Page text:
2004
Volume 93, Issue 1
  • ISSN: 0025-9454
  • E-ISSN: 1876-2816

Abstract

In this paper we examine to what extent the work histories of Central and Eastern European (CEE) labour migrants show patterns of temporary, circular or settlement migration. We expect to find these diverse and changeable patterns following the phenomenon of the new European migration. By distinguishing working patterns we are able to describe more accurately actual migration behaviour to the country of destination. We follow a cohort of all employees who worked in the Netherlands in June 2010 for a period of five years by using wage data.

Our findings show that the majority of CEE labour migrants are temporary migrants and stop working as an employee in the Netherlands within five years, mostly after a relatively long, single period of work. Only a very small proportion can be considered as circular migrants and shows a pattern of short-term work or a repetitive pattern of short-term work. Furthermore, one third of CEE labour migrants engage in settlement migration; they work continuously in the Netherlands for a long period. This contradicts our expectations regarding the new European migration that there would be fewer labour migrants with uninterrupted periods of work and more labour migrants working for shorter periods.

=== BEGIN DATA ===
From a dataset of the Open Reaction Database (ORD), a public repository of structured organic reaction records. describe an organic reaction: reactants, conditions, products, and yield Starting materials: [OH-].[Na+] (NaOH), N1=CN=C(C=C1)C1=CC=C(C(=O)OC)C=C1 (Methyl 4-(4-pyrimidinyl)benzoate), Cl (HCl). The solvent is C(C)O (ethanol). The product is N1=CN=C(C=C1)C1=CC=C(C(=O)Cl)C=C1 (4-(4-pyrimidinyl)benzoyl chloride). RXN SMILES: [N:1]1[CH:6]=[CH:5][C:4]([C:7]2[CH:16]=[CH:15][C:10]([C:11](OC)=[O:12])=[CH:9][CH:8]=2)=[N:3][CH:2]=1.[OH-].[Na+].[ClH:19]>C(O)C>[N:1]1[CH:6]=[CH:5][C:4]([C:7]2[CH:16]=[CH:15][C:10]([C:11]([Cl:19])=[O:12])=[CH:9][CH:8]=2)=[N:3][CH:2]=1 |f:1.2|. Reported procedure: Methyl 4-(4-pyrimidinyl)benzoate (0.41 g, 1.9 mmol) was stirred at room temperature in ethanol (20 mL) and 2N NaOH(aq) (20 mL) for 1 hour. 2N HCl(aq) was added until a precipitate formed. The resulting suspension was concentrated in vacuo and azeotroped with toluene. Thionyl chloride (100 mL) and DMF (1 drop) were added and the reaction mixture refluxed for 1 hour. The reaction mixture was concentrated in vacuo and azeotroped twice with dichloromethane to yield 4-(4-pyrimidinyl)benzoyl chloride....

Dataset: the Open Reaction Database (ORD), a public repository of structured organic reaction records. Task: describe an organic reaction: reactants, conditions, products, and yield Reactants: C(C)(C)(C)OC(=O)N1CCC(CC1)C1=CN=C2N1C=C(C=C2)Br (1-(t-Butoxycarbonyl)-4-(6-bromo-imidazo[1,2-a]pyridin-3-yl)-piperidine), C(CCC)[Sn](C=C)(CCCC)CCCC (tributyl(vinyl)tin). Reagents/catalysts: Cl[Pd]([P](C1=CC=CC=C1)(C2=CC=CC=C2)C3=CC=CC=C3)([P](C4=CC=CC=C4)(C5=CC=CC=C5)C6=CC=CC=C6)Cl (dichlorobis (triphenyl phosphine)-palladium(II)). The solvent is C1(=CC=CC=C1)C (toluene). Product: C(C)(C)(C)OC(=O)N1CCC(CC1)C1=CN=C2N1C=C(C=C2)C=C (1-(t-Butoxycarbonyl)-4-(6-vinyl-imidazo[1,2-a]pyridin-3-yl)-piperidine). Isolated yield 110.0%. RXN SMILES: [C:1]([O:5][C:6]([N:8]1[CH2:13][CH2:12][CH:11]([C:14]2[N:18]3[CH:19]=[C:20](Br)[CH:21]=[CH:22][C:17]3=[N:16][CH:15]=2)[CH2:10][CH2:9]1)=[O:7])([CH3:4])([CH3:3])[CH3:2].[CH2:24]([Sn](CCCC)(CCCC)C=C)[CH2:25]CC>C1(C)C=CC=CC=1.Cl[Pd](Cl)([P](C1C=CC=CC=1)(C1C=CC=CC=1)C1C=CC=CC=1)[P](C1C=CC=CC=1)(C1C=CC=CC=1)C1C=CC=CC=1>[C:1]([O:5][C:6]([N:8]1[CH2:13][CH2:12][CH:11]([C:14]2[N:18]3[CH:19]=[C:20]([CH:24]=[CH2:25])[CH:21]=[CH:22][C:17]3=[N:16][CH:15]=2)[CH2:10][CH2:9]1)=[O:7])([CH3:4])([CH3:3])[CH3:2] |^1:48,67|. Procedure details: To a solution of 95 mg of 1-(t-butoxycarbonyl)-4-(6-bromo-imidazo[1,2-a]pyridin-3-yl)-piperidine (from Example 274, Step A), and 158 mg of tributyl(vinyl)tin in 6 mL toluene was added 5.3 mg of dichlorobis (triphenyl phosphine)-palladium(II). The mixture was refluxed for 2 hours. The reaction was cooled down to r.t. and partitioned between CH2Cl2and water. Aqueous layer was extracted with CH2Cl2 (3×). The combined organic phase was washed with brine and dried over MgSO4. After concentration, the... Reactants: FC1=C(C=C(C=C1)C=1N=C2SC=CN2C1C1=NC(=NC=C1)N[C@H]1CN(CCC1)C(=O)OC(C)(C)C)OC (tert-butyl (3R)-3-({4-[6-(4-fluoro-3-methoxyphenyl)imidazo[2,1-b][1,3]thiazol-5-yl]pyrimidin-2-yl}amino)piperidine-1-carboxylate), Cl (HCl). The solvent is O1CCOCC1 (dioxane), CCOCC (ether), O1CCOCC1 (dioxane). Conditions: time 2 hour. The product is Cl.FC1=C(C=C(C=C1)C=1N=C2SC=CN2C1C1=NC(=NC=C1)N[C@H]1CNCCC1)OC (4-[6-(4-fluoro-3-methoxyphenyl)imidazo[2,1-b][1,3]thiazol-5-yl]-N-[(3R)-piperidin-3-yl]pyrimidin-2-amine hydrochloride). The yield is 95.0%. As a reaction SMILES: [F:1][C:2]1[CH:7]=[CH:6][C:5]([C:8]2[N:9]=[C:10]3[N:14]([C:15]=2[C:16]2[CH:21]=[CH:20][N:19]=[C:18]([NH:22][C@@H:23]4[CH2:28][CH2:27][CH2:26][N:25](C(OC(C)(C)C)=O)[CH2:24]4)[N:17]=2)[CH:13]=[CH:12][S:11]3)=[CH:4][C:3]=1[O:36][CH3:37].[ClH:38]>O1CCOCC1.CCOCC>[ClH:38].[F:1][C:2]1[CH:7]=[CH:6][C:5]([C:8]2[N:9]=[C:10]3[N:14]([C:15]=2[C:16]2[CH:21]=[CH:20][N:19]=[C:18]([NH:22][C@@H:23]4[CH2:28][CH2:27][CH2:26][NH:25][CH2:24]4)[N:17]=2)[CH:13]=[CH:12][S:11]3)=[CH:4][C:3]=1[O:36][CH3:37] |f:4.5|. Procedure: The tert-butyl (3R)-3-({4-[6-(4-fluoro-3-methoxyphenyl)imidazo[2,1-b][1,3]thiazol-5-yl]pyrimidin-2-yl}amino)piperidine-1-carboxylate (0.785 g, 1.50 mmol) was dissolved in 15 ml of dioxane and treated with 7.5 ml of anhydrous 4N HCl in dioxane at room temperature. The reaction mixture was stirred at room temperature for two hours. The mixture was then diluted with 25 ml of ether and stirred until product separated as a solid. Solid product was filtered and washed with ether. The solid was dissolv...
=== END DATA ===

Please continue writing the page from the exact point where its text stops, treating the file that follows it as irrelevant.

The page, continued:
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2018-03-01
2021-07-23
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